Ellume

An FDA-approved home COVID-19 test is finally here. Here's how it works

Yesterday the FDA approved the first over-the-counter at-home rapid COVID-19 test, which is expected to be on major drugstore shelves in January, the Washington Post reported. The test is being hailed as a total game changer, but there are still a few strategic sticking points. Here’s what you need to know about what this new at-home test means for us all.

The test is made by the Australian company Ellume, and it is the first test approved by the FDA that can be taken at home and does not require a doctor’s prescription. Here’s how it works: You use a nasal swab to collect a sample from the inside of your nose and then put the sample on a plastic cartridge that looks similar to a home pregnancy test. The device connects to an app on your smartphone, which then communicates with a lab for analysis, and you get your results in as little as 15 minutes.

The Ellume app also automatically sends your results to the cloud by zip code to help local health officials with tracking COVID-19 rates, but your personal data (allegedly) stays confidential. You will also be able to automatically share your results with healthcare providers if you choose to, according to the Post. This all bodes well for helping us know how many people are sick and where they are.

This is not the first approved at-home rapid test. In November, the F.D.A approved another at-home test that doesn’t require results to be sent to a lab, but it’s $50, requires a doctor’s prescription, and it doesn’t do any of this tracking. That test, made by Lucira, has only initially been made available within the Sutter Health system in Florida and California, and isn’t expected to be available to the rest of us until spring, which makes Ellume’s test a potentially much more accessible option.

The ability of the Ellume test to both capture and report test results is crucial. A lot of companies have been trying to make at-home tests, but health officials feared that testing without tracking doesn’t give local healthcare systems the information it needs to provide adequate care. “Today’s authorization is a major milestone in diagnostic testing for COVID-19,” Stephen Hahn, the FDA Commissioner told The Washington Post. Hahn added that this will reduce the burden on laboratories, which have been overwhelmed for months.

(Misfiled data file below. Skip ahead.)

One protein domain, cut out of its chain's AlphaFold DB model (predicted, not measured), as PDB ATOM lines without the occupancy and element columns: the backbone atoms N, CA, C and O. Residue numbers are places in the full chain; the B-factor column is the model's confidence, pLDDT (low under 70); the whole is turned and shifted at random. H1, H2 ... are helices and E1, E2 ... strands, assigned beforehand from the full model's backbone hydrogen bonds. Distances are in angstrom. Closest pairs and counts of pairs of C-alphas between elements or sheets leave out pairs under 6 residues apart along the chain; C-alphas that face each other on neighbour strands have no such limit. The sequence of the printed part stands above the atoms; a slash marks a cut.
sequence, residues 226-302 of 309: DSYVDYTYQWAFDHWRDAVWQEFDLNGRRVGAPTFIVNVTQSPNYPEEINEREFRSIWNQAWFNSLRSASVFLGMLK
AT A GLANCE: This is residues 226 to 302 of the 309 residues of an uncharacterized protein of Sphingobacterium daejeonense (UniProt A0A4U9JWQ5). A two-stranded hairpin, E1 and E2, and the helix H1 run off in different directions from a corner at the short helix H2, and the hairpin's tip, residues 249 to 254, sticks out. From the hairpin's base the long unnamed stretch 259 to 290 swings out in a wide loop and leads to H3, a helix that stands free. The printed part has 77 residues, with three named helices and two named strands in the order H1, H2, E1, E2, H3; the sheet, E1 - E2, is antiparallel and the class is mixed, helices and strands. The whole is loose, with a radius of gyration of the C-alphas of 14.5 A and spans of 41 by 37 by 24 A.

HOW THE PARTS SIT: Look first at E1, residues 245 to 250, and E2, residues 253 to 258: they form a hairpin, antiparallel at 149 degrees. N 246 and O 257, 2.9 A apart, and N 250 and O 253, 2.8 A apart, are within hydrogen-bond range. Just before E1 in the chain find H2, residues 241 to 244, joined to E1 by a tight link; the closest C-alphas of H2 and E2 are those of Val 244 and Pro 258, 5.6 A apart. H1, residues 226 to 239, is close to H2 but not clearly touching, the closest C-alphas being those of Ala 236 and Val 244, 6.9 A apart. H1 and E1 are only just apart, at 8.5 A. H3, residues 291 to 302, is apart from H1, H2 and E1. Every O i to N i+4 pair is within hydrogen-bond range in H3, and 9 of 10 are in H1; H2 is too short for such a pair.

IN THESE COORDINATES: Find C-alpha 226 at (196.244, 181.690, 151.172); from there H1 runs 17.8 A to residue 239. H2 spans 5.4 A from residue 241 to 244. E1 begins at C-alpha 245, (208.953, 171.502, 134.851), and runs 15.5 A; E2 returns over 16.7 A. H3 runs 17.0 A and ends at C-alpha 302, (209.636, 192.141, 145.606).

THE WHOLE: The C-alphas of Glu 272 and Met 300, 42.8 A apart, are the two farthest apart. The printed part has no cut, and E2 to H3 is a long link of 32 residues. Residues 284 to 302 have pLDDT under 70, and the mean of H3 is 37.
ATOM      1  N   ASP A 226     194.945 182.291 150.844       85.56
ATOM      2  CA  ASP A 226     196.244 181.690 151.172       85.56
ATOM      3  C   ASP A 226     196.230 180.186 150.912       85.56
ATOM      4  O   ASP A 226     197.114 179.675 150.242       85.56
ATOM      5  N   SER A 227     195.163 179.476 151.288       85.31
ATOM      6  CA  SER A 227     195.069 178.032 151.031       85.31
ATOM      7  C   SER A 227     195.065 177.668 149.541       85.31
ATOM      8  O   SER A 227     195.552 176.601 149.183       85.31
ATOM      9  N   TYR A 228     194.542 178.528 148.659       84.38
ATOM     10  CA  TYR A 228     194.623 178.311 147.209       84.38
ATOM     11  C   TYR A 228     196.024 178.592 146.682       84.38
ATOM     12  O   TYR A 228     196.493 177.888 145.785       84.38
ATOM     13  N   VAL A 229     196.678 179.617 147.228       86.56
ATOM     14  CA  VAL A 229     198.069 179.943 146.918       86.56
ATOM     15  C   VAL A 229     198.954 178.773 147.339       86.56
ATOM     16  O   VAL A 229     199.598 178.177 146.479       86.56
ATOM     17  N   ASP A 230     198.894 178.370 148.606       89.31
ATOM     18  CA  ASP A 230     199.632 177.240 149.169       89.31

The Ellume test will cost about $30, and an initial supply of 100,000 tests will be available within a few weeks. Ellume’s chief executive, Sean Parsons, told the Post that their company will manufacture about a million tests by the middle of 2021 and that they will be carried at a major retailer, which is as yet unnamed, but is presumed to be one of the drugstore giants. Parsons also said that Ellume is in talks to supply the test directly to businesses and schools.

This all sounds great, but how accurate is this test? So far, all I trust is the P.C.R. test — otherwise known as the Very Unpleasant Brain Tickler — that doctors trust to be the most accurate.

Ellume’s is an antigen test — which looks for proteins that the novel coronavirus leaves in your body — as opposed to a P.C.R test, which looks for the virus’s genetic material. Still, the former does seem to be pretty accurate; in a clinical study of 198 people, Ellume’s test was able to detect 95 percent of the coronavirus infections found by P.C.R., even if those people were asymptomatic

This is the kind of quick and easy testing we’ve all been waiting for, right? What’s the catch? Well, the catch is that $30 is a drop in the bucket for some and a high ticket price for others this rapid test may not make it to the people who need it most. Also, tests only you whether you are contagious in the moment you take them. That may seem obvious, but a lot of people seem to have developed the fantasy that being tested protects you and others from getting sick. It doesn’t. This test will be a great thing to have on hand, but it doesn’t mean that you don’t have to wear a mask.